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Breaking Barriers with Breakfast – National Breakfast Month

pic 7Breakfast is widely known as the most critical of daily meals, with multiple proven physical, mental and even social benefits to those who make it part of their lives, yet according to a study published by the Academy of Nutrition and Dietetics, it is still frequently skipped1. Even armed with the facts, South Africans are still struggling to get breakfast on the table, whether due to economic circumstances or time management, and in addition, many are making poor breakfast choices. Dietitians believe this highlights the need for further guidance about breakfast’s benefits and how to incorporate it into everyday life.

The power of breakfast is the focus of National Breakfast Month this March, highlighting and celebrating the key benefits of starting your day off right.  “It’s worrying to see that breakfast eating is still not as common a practice in South Africa as it should be,” said Cape Town dietitian Kath
Megaw. “In fact, the older children get, the less likely they are to eat breakfast, with only about 65% of urban South African teens eating breakfast regularly.” Almost one in five South African children are going to school on an empty stomach, according to The National Nutrition and Examination Survey South Africa.1

Kellogg is addressing the problem of the absence of breakfast in people’s lives globally and in South Africa, where almost one in five South African children go to school hungry. Through its Breakfast for Better Days™ Initiative, working alongside the Department of Basic Education and FoodBank South Africa, Kellogg is dishing up a breakfast of cereal and milk to 25 000 school children every school day in 2015 in four South African provinces.

So why are so many children not eating breakfast? The 2012 study states that of the 19% of children ages 10-14 who are not eating breakfast, the largest percentage (39%) say they are not hungry in the morning, 33.9% have no food in the house, 33% say that the people at their home do not eat breakfast, 19.2% cannot get up early enough to eat breakfast and 15.3% cannot make their own breakfast 1. According to another study conducted in three Soweto high schools, the majority of girls interviewed reported that they skipped a breakfast meal eaten at home, opting to rather purchase a less healthy food such as vetkoek en route to school instead.2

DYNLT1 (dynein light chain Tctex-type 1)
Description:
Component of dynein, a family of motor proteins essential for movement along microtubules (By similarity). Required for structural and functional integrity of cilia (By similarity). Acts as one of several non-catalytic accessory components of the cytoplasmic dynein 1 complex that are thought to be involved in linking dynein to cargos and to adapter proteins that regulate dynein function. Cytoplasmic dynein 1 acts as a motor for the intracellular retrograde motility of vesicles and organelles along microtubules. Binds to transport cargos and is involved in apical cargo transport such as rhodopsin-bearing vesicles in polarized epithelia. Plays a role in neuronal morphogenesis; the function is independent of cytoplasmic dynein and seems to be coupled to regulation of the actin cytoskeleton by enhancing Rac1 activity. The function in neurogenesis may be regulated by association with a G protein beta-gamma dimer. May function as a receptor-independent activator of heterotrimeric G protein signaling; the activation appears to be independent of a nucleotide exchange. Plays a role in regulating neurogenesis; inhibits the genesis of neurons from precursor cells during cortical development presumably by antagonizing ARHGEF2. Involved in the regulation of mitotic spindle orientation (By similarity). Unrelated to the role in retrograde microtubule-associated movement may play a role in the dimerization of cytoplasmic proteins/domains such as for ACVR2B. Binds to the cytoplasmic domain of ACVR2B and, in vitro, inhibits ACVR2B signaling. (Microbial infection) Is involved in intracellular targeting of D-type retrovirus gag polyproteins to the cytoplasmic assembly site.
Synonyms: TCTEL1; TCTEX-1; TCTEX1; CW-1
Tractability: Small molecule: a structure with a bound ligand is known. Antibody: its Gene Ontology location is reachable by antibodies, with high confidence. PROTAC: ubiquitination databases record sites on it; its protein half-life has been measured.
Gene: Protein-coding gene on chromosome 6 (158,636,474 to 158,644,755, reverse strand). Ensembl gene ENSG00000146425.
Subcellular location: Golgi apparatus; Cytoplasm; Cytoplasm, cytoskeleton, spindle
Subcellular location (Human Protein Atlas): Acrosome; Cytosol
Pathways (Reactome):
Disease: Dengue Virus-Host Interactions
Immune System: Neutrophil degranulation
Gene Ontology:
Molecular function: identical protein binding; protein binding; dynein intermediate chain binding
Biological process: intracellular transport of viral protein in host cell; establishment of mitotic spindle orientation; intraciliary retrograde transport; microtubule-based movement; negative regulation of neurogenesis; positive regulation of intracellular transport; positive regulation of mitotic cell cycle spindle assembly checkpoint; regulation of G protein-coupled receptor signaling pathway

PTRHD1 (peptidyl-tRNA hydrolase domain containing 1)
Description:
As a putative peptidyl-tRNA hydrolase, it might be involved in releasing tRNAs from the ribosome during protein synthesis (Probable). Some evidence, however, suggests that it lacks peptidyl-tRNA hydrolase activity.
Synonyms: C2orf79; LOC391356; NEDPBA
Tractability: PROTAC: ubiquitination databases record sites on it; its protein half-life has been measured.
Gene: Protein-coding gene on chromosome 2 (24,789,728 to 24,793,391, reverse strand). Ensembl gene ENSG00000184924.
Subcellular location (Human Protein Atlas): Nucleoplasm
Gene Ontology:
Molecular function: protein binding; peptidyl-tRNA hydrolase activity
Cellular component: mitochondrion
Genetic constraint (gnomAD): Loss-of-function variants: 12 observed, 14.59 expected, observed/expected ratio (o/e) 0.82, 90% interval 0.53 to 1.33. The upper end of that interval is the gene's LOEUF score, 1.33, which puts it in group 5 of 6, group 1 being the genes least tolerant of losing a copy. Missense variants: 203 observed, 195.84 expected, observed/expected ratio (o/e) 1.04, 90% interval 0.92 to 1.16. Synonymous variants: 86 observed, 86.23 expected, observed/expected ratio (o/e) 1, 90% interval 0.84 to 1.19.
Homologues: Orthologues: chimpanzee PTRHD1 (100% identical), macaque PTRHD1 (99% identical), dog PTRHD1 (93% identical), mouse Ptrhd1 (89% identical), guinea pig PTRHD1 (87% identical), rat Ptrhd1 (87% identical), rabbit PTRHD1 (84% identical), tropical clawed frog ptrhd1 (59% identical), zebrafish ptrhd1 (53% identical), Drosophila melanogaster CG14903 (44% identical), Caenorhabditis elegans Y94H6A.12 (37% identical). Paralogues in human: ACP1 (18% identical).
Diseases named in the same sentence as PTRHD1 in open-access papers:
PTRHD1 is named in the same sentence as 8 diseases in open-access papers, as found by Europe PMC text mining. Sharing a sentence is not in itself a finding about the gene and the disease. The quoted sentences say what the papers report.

National Breakfast Month aims to highlight the benefits of eating breakfast which have been studied extensively, with some studies showing an immediate effect on cognitive performance and feelings of well-being, as well as extended benefits related to nutrient intakes and weight management. Breakfast consumption has also been linked to reduced risk of cardiovascular disease and type 2 diabetes mellitus.1

Make Breakfast a Family Affair

Dietitians recommend that if the means exist at home to put breakfast on the table regularly, the meal should be eaten preferably as a family. “Families should adopt healthy eating as a unit, supporting each other in an effort to achieve optimal health for the prevention of disease,” said KZN based dietitian Kelly Francis.

“Perhaps there needs to be a shift in the mindset of all health promotion-related parties,” added Francis.  “South Africans first need to see healthy eating as a responsibility and then learn how to eat healthily. Parents need to accept healthy food provision as part of the responsibilities they have for children. Children cannot be left to their own devices in this area.”

“In addition to providing an opportunity to meet our nutritional needs, eating breakfast provides an opportunity to spend more time together as a family,” says Francis. “People always complain that life is too busy for breakfast. Sitting down to breakfast is a good time to gather your thoughts and prepare for the day ahead.

Here are a few tips this National Breakfast Month to help make breakfast part of your daily routine:

  • A healthy breakfast starts with planning. You will only have a healthy breakfast if healthy options are available in your home.  By not planning, the chances are good that you will revert to your old habits of skipping this important meal.
  • Make a shopping list to help you buy the right food. Once in the shop, you might forget to buy food for breakfast, especially if you are used to not eating breakfast.
  • You can always prepare breakfast the night before, if you struggle to make time for it in the morning. Set the table and get the dishes out. If you are having cereal, you don’t have to put it in the bowls, but make sure that the box is close by.
  • Children are always keen to learn.  Make sure you involve them.  Over the weekend, when you have more time, let them help you make breakfast, e.g. teach them step- by-step how to make a breakfast of their choice. You will be surprised at how much they enjoy this. By doing this you also teach them healthy eating habits.
  • Make sure you have interesting placemats, cutlery and bowls for children.  This makes breakfast more exciting.
  • Vary your breakfast options to prevent boredom.

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